First off, the flipped classroom is not so very new, but then again, not much is. Consider the learning cycle. This “flips” traditional instruction by starting with student exploration, then going into concept development. The problem is in implementation. When using the learning cycle, many teachers simply have kids “play” with stuff, then go into a lecture and call it “concept development”. The real downfall here of the current flip system is that “concept exploration” is defined by activities such as watch a video & listen to audio. This is not so much concept development as it is an attempt at concept collection. This is a subtle but important point.
Concept development is when students are the ones, with teacher guidance, developing mental models and ideas around a concept. Concept collection, in my definition, is more like expecting kids to “collect” the concepts from the teacher in tact instead of construct the concepts from prior experiences and teacher guidance. In most of the current dialogue around flipping, the exploration and concept development remain isolated events. In the very best classrooms, I envision exploration leading organically into concept development. What I envision is idiosyncratic, is VERY hard to plan for, and very hard to accomplish.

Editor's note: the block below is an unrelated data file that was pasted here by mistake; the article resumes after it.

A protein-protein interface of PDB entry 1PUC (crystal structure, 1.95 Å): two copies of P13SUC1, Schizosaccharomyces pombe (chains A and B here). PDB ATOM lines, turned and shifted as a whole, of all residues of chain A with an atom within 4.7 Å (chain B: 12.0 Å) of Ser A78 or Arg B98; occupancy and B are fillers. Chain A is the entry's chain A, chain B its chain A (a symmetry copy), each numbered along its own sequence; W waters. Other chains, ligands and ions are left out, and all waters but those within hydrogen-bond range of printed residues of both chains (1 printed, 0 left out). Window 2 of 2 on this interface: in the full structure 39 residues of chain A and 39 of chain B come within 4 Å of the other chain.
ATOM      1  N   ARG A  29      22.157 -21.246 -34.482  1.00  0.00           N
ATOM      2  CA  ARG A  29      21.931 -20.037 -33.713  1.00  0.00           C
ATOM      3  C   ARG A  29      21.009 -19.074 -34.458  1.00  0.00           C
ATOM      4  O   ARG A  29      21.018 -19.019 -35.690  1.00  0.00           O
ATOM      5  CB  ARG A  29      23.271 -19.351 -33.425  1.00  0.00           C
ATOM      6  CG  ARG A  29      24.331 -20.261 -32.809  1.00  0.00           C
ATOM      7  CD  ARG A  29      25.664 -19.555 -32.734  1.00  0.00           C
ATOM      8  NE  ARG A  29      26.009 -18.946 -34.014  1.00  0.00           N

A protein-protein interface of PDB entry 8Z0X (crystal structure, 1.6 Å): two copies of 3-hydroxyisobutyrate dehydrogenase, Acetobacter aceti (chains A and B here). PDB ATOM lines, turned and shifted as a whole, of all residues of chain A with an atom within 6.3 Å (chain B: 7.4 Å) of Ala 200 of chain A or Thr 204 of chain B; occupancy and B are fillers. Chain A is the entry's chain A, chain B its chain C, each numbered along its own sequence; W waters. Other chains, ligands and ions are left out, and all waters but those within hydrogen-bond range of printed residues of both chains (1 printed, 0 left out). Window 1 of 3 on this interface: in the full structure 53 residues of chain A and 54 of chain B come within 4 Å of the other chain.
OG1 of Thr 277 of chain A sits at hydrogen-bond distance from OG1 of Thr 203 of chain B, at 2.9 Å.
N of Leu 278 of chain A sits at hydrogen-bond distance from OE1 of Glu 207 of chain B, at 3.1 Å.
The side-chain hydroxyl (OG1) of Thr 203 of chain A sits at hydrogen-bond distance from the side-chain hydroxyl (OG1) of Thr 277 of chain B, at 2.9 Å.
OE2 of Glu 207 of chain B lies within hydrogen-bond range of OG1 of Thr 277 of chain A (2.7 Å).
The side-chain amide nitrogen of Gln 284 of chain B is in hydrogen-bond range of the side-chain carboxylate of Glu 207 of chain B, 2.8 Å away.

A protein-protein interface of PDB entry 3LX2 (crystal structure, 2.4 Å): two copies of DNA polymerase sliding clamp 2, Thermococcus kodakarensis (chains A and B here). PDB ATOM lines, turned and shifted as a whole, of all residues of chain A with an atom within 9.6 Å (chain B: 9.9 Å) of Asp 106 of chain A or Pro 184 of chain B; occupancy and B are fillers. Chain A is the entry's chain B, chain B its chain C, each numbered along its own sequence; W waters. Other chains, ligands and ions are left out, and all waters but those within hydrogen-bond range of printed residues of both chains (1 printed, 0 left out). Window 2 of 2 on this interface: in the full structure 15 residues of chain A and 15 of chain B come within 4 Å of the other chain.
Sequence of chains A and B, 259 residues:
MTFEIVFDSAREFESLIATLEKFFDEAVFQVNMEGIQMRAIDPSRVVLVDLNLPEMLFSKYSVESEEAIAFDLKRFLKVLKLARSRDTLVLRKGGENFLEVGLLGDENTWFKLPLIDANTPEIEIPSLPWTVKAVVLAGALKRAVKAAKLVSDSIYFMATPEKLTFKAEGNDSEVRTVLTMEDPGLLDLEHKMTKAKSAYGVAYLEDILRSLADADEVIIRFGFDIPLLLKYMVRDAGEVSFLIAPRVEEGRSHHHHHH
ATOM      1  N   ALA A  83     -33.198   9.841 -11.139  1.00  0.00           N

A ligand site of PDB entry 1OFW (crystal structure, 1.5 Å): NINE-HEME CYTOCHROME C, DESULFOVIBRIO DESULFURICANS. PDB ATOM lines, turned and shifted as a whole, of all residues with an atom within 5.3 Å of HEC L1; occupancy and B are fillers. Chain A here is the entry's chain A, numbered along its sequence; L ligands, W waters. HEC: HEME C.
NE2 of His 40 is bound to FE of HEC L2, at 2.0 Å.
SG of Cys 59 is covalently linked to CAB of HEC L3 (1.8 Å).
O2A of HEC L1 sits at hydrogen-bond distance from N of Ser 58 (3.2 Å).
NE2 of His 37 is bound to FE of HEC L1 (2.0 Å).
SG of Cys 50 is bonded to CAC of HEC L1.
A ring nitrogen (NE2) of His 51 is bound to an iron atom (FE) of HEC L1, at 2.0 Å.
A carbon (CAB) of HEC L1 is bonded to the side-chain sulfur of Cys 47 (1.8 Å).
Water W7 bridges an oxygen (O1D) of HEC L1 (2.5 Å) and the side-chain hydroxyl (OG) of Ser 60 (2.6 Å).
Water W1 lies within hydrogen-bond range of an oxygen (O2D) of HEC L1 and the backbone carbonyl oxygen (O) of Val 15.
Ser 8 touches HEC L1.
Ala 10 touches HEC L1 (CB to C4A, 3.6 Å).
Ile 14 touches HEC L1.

Additionally, the whole “students can engage with material at own pace” rhetoric is old news. Kids could do that with textbooks too, but did they? IMO, the key difference in changing education is how connection is made between content & experience. Having a prerecorded lecture cannot authentically react to kids genuine experience. It will be contrived, just like a text book is. Yet, video & textbooks are great as additional resources. As long as video or text (no matter how well designed) is the major mode of content delivery, little has changed. While kids might be doing more application in the classroom, application is very different than creation & synthesis. Application as a step forward, but it is not the goal – I want students to create as they learn, not just after they learn.
*Hat tip to Frank Noschese